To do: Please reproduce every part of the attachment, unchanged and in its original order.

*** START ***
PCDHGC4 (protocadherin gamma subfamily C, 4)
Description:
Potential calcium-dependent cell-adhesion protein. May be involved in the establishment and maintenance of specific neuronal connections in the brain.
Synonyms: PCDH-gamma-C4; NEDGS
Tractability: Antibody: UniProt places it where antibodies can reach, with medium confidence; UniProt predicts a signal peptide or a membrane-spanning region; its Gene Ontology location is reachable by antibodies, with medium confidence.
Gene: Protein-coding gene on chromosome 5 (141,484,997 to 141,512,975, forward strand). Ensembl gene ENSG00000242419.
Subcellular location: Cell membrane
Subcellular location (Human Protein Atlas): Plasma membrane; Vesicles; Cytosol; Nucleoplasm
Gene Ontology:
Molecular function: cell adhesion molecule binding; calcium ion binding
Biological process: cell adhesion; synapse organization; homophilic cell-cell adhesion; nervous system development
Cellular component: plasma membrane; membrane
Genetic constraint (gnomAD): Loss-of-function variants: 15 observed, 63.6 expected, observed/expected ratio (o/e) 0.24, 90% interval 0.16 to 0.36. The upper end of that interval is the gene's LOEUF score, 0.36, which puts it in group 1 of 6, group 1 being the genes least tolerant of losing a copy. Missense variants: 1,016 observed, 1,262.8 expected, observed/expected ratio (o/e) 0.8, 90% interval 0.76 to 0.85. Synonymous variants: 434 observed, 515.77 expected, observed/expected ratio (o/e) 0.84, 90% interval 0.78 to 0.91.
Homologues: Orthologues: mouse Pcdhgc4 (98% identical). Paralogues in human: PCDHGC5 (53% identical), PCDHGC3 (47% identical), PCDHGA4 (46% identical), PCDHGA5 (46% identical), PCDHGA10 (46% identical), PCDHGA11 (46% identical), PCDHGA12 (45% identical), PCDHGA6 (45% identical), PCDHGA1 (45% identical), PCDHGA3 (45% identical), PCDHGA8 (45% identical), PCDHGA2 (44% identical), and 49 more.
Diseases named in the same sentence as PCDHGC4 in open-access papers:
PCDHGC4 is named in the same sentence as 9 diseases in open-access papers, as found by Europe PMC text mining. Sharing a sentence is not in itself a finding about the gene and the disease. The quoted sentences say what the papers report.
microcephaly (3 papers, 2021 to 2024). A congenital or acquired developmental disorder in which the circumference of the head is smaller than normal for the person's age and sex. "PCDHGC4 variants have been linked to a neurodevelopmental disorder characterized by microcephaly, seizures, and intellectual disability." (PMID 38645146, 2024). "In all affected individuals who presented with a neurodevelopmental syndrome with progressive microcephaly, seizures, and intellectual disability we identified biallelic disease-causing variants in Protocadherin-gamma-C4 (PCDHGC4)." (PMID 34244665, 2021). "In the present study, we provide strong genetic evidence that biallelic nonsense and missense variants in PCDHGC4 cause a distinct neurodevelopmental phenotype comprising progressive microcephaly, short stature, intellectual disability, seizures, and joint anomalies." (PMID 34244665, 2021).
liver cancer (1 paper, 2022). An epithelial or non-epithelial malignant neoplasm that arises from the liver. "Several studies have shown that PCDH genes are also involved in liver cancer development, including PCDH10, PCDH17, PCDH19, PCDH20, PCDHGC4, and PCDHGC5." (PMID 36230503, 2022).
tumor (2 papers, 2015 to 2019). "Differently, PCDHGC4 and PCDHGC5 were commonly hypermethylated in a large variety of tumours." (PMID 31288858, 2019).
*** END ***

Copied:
PCDHGC4 (protocadherin gamma subfamily C, 4)
Description:
Potential calcium-dependent cell-adhesion protein. May be involved in the establishment and maintenance of specific neuronal connections in the brain.
Synonyms: PCDH-gamma-C4; NEDGS
Tractability: Antibody: UniProt places it where antibodies can reach, with medium confidence; UniProt predicts a signal peptide or a membrane-spanning region; its Gene Ontology location is reachable by antibodies, with medium confidence.
Gene: Protein-coding gene on chromosome 5 (141,484,997 to 141,512,975, forward strand). Ensembl gene ENSG00000242419.
Subcellular location: Cell membrane
Subcellular location (Human Protein Atlas): Plasma membrane; Vesicles; Cytosol; Nucleoplasm
Gene Ontology:
Molecular function: cell adhesion molecule binding; calcium ion binding
Biological process: cell adhesion; synapse organization; homophilic cell-cell adhesion; nervous system development
Cellular component: plasma membrane; membrane
Genetic constraint (gnomAD): Loss-of-function variants: 15 observed, 63.6 expected, observed/expected ratio (o/e) 0.24, 90% interval 0.16 to 0.36. The upper end of that interval is the gene's LOEUF score, 0.36, which puts it in group 1 of 6, group 1 being the genes least tolerant of losing a copy. Missense variants: 1,016 observed, 1,262.8 expected, observed/expected ratio (o/e) 0.8, 90% interval 0.76 to 0.85. Synonymous variants: 434 observed, 515.77 expected, observed/expected ratio (o/e) 0.84, 90% interval 0.78 to 0.91.
Homologues: Orthologues: mouse Pcdhgc4 (98% identical). Paralogues in human: PCDHGC5 (53% identical), PCDHGC3 (47% identical), PCDHGA4 (46% identical), PCDHGA5 (46% identical), PCDHGA10 (46% identical), PCDHGA11 (46% identical), PCDHGA12 (45% identical), PCDHGA6 (45% identical), PCDHGA1 (45% identical), PCDHGA3 (45% identical), PCDHGA8 (45% identical), PCDHGA2 (44% identical), and 49 more.
Diseases named in the same sentence as PCDHGC4 in open-access papers:
PCDHGC4 is named in the same sentence as 9 diseases in open-access papers, as found by Europe PMC text mining. Sharing a sentence is not in itself a finding about the gene and the disease. The quoted sentences say what the papers report.
microcephaly (3 papers, 2021 to 2024). A congenital or acquired developmental disorder in which the circumference of the head is smaller than normal for the person's age and sex. "PCDHGC4 variants have been linked to a neurodevelopmental disorder characterized by microcephaly, seizures, and intellectual disability." (PMID 38645146, 2024). "In all affected individuals who presented with a neurodevelopmental syndrome with progressive microcephaly, seizures, and intellectual disability we identified biallelic disease-causing variants in Protocadherin-gamma-C4 (PCDHGC4)." (PMID 34244665, 2021). "In the present study, we provide strong genetic evidence that biallelic nonsense and missense variants in PCDHGC4 cause a distinct neurodevelopmental phenotype comprising progressive microcephaly, short stature, intellectual disability, seizures, and joint anomalies." (PMID 34244665, 2021).
liver cancer (1 paper, 2022). An epithelial or non-epithelial malignant neoplasm that arises from the liver. "Several studies have shown that PCDH genes are also involved in liver cancer development, including PCDH10, PCDH17, PCDH19, PCDH20, PCDHGC4, and PCDHGC5." (PMID 36230503, 2022).
tumor (2 papers, 2015 to 2019). "Differently, PCDHGC4 and PCDHGC5 were commonly hypermethylated in a large variety of tumours." (PMID 31288858, 2019).